Angel Deradoorian first entered the spotlight as a member of acclaimed U.S. outfit Dirty Projectors. She helped define the band’s distinctive vocal sound with her and bandmate Amber Coffman’s shared melodies, and playful harmonies flanking the vocal acrobatics of bandleader Dave Longstrength. Not to mention her remarkable prowess as bass player for the band.
Since leaving Dirty Projectors in 2012 Deradoorian has remained busy as a member of Avey Tare’s Slasher Flicks, as well as providing guest vocal spots for the likes of Flying Lotus and Brandon flowers amongst others.
Her first solo venture, 2009’s Mind Raft EP was a fairly loose batch of bedroom pop, which hinted at Deradoorian’s wide-ranging influences.
Fast-forward to 2015 and her debut LP, The Expanding Flower Planet, seems like a more fully realised vision that represents a huge leap forward in terms of song writing and composition.
The album title, derived from a Chinese mandala tapestry on Deradoorian’s studio wall, is certainly apt, evoking the psychedelic pop of the 1960s, as well as the eastern influences scattered throughout the album’s 10 tracks.
Opener and lead single ‘A Beautiful Woman’ exemplifies the 60s influence with a solid bass/drum groove providing the backbone for the snaking guitar and organ melodies. But the vocals undoubtedly take centre stage with a simple verse melody setting the scene before opening up into a richly layered, sing-along chorus that betrays the personal yearning of the lyrics.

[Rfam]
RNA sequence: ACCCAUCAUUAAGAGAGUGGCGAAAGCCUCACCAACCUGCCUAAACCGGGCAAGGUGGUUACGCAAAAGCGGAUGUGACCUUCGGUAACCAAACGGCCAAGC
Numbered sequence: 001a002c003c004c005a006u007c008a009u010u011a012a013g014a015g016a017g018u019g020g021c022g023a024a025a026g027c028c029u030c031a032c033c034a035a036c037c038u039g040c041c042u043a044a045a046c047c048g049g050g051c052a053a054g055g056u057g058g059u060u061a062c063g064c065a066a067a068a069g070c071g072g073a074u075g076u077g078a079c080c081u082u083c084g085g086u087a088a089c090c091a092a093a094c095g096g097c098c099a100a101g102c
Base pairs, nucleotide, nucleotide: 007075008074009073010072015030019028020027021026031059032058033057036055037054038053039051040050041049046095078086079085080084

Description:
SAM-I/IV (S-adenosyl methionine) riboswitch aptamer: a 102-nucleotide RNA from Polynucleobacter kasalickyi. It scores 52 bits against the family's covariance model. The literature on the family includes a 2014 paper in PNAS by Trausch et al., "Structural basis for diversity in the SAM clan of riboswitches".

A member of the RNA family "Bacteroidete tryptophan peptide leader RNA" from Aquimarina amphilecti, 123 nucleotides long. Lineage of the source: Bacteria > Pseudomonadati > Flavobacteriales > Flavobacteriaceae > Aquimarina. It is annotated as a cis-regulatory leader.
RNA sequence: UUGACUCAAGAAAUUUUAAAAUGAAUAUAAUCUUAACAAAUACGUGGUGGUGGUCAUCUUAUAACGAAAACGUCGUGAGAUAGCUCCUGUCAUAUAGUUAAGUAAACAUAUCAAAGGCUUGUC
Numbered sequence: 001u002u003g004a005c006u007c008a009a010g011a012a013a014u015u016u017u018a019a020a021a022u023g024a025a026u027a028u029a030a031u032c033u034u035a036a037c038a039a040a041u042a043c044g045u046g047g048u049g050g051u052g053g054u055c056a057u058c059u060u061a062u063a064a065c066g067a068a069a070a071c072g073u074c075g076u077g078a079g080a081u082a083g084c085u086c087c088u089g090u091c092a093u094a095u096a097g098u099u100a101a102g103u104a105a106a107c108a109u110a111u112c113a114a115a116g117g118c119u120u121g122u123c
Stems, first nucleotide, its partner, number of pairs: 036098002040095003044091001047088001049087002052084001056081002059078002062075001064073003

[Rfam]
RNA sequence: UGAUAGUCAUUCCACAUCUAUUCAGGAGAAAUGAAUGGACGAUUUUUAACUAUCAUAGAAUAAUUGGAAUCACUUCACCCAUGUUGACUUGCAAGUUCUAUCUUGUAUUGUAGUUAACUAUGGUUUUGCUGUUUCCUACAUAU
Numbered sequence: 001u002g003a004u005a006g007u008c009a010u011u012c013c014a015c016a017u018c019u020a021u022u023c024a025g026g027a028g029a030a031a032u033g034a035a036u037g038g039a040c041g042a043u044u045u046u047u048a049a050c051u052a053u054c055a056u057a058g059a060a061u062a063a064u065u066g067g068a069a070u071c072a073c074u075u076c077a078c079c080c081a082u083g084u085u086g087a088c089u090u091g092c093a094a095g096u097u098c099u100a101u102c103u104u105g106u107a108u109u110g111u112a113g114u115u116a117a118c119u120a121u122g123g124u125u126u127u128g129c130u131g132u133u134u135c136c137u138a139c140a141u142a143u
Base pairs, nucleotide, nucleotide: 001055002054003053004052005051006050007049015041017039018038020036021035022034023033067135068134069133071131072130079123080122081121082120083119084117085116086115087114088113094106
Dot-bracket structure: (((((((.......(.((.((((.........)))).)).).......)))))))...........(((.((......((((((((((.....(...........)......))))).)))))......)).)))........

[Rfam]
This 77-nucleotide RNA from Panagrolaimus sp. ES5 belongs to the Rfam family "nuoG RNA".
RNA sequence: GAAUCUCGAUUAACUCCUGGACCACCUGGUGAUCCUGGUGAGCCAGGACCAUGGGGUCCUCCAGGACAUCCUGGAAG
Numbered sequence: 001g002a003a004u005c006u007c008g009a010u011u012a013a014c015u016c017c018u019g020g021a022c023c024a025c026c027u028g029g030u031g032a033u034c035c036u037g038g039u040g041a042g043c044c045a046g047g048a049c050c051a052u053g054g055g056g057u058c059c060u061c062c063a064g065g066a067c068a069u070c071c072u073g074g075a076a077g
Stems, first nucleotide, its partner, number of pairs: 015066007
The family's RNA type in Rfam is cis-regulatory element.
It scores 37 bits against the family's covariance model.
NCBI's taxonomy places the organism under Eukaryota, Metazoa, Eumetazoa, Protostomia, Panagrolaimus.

Title track ‘Expanding Flower Planet’ introduces some of the aforementioned eastern influences pairing primitive chanting and repetitive, prayer-circle percussion, alluring the listener with its meditative charm.
Elsewhere ‘Komodo’ is equal parts medieval ballad and traditional Asian music, whilst ‘The Eye’ rekindles some of the upbeat groove of the album opener.
Responsible for majority of the instrumentation on the album, Deradoorian’s musical chops are certainly impressive, and her fondness for subtle imperfections combined with the idiosyncratic style and approach makes for interesting and unusual nuances. In most cases the individual parts are relatively understated, but taken as a whole create an elaborate tapestry, much like the one from which the album takes its name.
The Expanding Flower Planet is an assured debut that cements Deradoorian as a promising solo artist.